Musicians make the best of it and stay connected

·3 min read

When music gigs screeched to a halt across the Island last March, musician Maxine McLennan (vocalist with the group Treble With Girls) put herself out into the virtual world in a way she never had before by live streaming solo shows on Facebook. The results were bigger and better than expected.

Not wanting to get rusty or into a COVID rut, Ms McLennan was also looking for a way to connect with others.

“It was pretty quiet times,” she said, referring to March 2020. She was staying home for everything but essential errands and her husband Steven was stuck out west at the time.

“I had to come up with some kind of a plan to get up for,” she said.

“I was so nervous at first,” she said, adding since she was 11 she had always performed with a band. Gathering restrictions in place she stepped out on her own.

“I gained a lot of confidence from this. When you go out on your own there is no one there to pick up any of your mistakes or to encourage you along.”

Ms McLennan’s shows took off. She drew a regular following of people from England, Australia and across the United States and Canada and her CDs started selling faster than usual.

“I had to order a new batch because I sold all the CDs from the batch I had on hand,” she said.

Ms McLennan also started to make connections with some of the regular audience members tuning into her Facebook shows. She even met up with one who lives in Pictou when the Atlantic bubble was open.

“We need connection as musicians and as humans,” she said, and her regular shows seemed to provide a bit of connection for those who tuned in.

She said it wouldn’t be unusual for her shows to be viewed 10,000 times according to Facebook data.

Beyond connection, the shows helped Ms McLennan find a routine and a reason to keep her musical chops up to her regular toe-tapping or heart-gripping standards.

“I had to learn new songs and keep practicing,” she said.

Throughout the pandemic she has kept working away at music, taking piano lessons when possible and writing new songs including one she is working to record as soon as travel restrictions ease.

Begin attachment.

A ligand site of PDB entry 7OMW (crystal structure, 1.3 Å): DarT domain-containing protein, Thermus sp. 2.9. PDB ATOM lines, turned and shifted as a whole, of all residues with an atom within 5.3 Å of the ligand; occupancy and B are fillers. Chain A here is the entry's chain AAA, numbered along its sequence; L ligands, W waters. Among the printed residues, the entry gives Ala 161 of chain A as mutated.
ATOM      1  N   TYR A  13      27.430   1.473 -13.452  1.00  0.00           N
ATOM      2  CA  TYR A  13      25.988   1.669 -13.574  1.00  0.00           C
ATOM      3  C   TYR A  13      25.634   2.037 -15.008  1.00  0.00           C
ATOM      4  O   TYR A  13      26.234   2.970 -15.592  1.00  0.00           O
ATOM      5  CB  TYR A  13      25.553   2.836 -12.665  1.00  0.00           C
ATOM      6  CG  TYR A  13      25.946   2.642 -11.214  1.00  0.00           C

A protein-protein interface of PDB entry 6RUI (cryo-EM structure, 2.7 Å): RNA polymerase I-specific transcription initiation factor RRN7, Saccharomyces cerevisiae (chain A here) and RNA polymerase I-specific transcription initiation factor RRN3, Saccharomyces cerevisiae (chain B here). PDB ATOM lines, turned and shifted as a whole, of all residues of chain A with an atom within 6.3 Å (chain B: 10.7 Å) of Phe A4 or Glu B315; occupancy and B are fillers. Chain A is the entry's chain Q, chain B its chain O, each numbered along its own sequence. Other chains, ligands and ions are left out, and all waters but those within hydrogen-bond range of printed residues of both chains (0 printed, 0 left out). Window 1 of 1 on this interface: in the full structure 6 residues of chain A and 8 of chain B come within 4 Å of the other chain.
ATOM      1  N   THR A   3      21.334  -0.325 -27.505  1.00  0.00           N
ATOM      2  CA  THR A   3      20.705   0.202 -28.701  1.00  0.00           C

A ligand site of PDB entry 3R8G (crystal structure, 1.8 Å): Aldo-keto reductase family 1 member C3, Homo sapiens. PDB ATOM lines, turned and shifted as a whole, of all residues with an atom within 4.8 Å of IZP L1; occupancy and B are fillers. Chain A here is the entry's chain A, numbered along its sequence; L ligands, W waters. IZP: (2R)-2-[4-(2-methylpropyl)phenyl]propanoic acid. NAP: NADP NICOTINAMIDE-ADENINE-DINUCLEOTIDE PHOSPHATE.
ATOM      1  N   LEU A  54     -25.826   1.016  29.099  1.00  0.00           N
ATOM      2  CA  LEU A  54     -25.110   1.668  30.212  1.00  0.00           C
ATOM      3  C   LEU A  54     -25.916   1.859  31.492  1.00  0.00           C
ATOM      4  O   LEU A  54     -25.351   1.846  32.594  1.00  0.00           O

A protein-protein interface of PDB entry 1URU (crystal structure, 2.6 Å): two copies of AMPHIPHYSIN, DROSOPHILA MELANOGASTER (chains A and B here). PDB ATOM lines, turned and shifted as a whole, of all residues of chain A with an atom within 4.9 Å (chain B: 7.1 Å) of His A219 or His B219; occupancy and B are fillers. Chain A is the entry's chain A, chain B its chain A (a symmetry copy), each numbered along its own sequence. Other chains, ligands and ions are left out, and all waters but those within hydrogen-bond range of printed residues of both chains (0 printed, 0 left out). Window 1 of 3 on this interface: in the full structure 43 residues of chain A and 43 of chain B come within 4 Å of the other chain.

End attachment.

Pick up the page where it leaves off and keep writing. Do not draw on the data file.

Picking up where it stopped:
While she is looking forward to a time when shows can be scheduled with more certainty and with no COVID-related risks, the year didn’t lack in personal growth. She is happy she was able to provide some entertainment and a way for some to connect during a relatively quiet time.

For Tim Chaisson with the East Pointers the pandemic definitely put a hitch in the group’s plans to tour and play festivals in Australia.

But for him a silver lining was the ability to spend a bit of extra time with his family and explore one of the places he had only played shows in the past.

When the pandemic first hit, Mr Chaisson was stuck in Australia for few weeks while he sorted out a flight home.

“Funny enough we ended up having a good time. We had a friend with a camper van so we said ‘why don’t we make the best of this.’”

Mr Chaisson and his family spent a few weeks waking up by Australia beaches before flying home to the Island.

Now that things have evolved, the band members Jake Charron, Koady Chaisson and Tim Chaisson have all arrived on PEI and they‘ve been able to spend time together simply working on music. This is something they hadn’t really been able to do in the past unless they were on tour.

“Before, with Jake being in England, and Koady spending a lot of time in Australia, we wouldn’t see each other a lot unless we were touring. It has been pretty cool to be able to meet up in Charlottetown and just write.”

Rachel Collier, Local Journalism Initiative Reporter, The Eastern Graphic